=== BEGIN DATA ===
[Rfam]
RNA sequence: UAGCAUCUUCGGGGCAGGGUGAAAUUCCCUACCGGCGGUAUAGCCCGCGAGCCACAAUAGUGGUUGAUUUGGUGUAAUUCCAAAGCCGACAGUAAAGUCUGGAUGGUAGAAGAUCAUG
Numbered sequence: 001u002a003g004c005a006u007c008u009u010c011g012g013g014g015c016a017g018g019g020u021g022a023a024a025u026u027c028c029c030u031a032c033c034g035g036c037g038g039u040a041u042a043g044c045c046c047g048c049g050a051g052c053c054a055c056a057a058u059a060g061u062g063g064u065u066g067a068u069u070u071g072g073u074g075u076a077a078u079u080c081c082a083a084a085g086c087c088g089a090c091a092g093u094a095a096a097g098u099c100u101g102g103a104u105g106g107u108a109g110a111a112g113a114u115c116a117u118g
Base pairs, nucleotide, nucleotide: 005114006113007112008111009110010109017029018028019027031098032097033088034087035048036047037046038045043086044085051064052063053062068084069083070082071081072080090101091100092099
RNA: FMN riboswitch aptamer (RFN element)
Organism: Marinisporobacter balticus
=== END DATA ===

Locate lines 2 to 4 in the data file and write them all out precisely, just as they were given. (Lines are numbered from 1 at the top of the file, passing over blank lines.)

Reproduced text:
RNA sequence: UAGCAUCUUCGGGGCAGGGUGAAAUUCCCUACCGGCGGUAUAGCCCGCGAGCCACAAUAGUGGUUGAUUUGGUGUAAUUCCAAAGCCGACAGUAAAGUCUGGAUGGUAGAAGAUCAUG
Numbered sequence: 001u002a003g004c005a006u007c008u009u010c011g012g013g014g015c016a017g018g019g020u021g022a023a024a025u026u027c028c029c030u031a032c033c034g035g036c037g038g039u040a041u042a043g044c045c046c047g048c049g050a051g052c053c054a055c056a057a058u059a060g061u062g063g064u065u066g067a068u069u070u071g072g073u074g075u076a077a078u079u080c081c082a083a084a085g086c087c088g089a090c091a092g093u094a095a096a097g098u099c100u101g102g103a104u105g106g107u108a109g110a111a112g113a114u115c116a117u118g
Base pairs, nucleotide, nucleotide: 005114006113007112008111009110010109017029018028019027031098032097033088034087035048036047037046038045043086044085051064052063053062068084069083070082071081072080090101091100092099